A Calvin Klein advertisement featuring British musician FKA twigs has been banned in the U.K. by the Advertising Standards Authority (ASA) for depicting the artist as a “stereotypical sexual object.” The advertisement pictured the performer with a denim shirt draped halfway around her body, “leaving the side of her buttocks and half of one breast exposed,” the ASA noted in its announcement of the ruling on Jan. 10. “Calvins or nothing,” the text at the top of the poster said.
Following the news, FKA twigs took to Instagram to issue a public response, in which she called out what she views as "double standards" in the industry. "I do not see the ‘stereotypical sexual object’ that they have labelled me. I see a beautiful strong woman of colour whose incredible body has overcome more pain than you can imagine," she wrote on Jan. 11, captioning a picture of the now-banned ad campaign. "In light of reviewing other campaigns, past and current, of this nature, I can’t help but feel there are some double standards here."
The artist went on to say that she is "proud" of her physicality, citing Josephine Baker, Eartha Kitt, and Grace Jones as inspirational women "who broke down barriers of what it looks like to be empowered and harness a unique embodied sensuality." She then thanked Calvin Klein and the photographers of her ad campaign, Mert Alaş and Marcus Piggott, before concluding that she "will not have her narrative" changed.
FKA twigs has received support from other women in the entertainment industry. I May Destroy You writer and actor Michaela Coel posted the Calvin Klein picture on Twitter, alongside the caption: "Brave. Open. Unafraid. Powerful. In control. Strong. Unashamed. With braids to boot. Leading the shoot. Here for it."
The ASA, which regulates advertising, received two complaints about the FKA twigs poster and two separate Calvin Klein advertisements featuring Kendall Jenner. The complainants alleged that the images were “offensive and irresponsible, because they objectified women” and were “inappropriate for display in an untargeted medium.”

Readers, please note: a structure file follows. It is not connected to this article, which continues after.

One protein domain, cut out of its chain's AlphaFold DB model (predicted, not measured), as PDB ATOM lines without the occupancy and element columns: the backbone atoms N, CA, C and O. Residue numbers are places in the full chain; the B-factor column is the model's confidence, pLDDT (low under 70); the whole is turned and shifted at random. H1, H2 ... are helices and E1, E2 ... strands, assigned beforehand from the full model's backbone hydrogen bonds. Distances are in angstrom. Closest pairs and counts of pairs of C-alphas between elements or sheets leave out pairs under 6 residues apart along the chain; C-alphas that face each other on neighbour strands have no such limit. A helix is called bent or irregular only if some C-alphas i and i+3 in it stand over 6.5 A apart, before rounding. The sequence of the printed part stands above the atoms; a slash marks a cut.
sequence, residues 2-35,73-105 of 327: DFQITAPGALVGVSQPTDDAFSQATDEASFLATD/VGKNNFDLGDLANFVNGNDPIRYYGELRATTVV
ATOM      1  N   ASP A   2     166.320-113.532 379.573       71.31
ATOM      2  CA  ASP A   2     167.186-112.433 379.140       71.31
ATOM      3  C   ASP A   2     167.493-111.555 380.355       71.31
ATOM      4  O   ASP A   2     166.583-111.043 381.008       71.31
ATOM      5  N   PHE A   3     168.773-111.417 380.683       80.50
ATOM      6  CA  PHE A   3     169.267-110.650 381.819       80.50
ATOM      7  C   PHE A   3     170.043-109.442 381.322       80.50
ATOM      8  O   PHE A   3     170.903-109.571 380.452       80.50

Responding to the ASA’s investigation, Calvin Klein said the ads were similar to the posters the company has typically run in the U.K for years, claiming that they did not overly sexualize the women featured in the ads and that the women themselves also approved the images ahead of time. The clothing brand also provided interview excerpts by both women who they said “felt a sense of empowerment and confidence” from participating in the ad campaign.
But the ASA did not agree. “The ad used nudity and centered on FKA twigs’ physical features rather than the clothing, to the extent that it presented her as a stereotypical sexual object,” a statement from the ASA reads, adding that the “image’s composition placed viewers’ focus on the model’s body rather than on the clothing being advertised.”
The decision means that the advertisement featuring FKA twigs cannot appear again in its current form. Posters featuring Kendall Jenner, however, were ruled to not violate the ASA’s standards and can continue to be displayed as such.
The ban was announced just days after Calvin Klein released a viral Spring 2024 campaign featuring The Bear actor Jeremy Allen White.
The ASA told Calvin Klein to “ensure that future ads did not irresponsibly objectify women and were targeted appropriately.”
TIME has reached out to Calvin Klein for comment.
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